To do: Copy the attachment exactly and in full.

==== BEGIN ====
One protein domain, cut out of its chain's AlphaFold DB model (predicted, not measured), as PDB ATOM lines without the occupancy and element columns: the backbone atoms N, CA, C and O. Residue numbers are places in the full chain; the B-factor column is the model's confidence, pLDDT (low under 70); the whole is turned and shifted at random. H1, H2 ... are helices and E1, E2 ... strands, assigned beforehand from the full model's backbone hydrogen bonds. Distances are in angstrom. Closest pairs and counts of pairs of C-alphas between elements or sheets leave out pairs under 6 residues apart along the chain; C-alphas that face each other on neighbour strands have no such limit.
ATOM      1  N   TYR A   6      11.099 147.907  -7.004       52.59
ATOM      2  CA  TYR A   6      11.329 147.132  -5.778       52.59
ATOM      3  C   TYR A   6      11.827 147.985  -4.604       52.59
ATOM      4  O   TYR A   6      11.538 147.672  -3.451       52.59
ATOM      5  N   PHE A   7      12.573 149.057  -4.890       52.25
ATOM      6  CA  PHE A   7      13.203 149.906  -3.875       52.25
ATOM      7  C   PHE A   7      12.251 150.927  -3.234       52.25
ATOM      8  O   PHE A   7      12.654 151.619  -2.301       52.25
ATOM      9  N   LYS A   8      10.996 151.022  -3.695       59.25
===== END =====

One protein domain, cut out of its chain's AlphaFold DB model (predicted, not measured), as PDB ATOM lines without the occupancy and element columns: the backbone atoms N, CA, C and O. Residue numbers are places in the full chain; the B-factor column is the model's confidence, pLDDT (low under 70); the whole is turned and shifted at random. H1, H2 ... are helices and E1, E2 ... strands, assigned beforehand from the full model's backbone hydrogen bonds. Distances are in angstrom. Closest pairs and counts of pairs of C-alphas between elements or sheets leave out pairs under 6 residues apart along the chain; C-alphas that face each other on neighbour strands have no such limit.
ATOM      1  N   TYR A   6      11.099 147.907  -7.004       52.59
ATOM      2  CA  TYR A   6      11.329 147.132  -5.778       52.59
ATOM      3  C   TYR A   6      11.827 147.985  -4.604       52.59
ATOM      4  O   TYR A   6      11.538 147.672  -3.451       52.59
ATOM      5  N   PHE A   7      12.573 149.057  -4.890       52.25
ATOM      6  CA  PHE A   7      13.203 149.906  -3.875       52.25
ATOM      7  C   PHE A   7      12.251 150.927  -3.234       52.25
ATOM      8  O   PHE A   7      12.654 151.619  -2.301       52.25
ATOM      9  N   LYS A   8      10.996 151.022  -3.695       59.25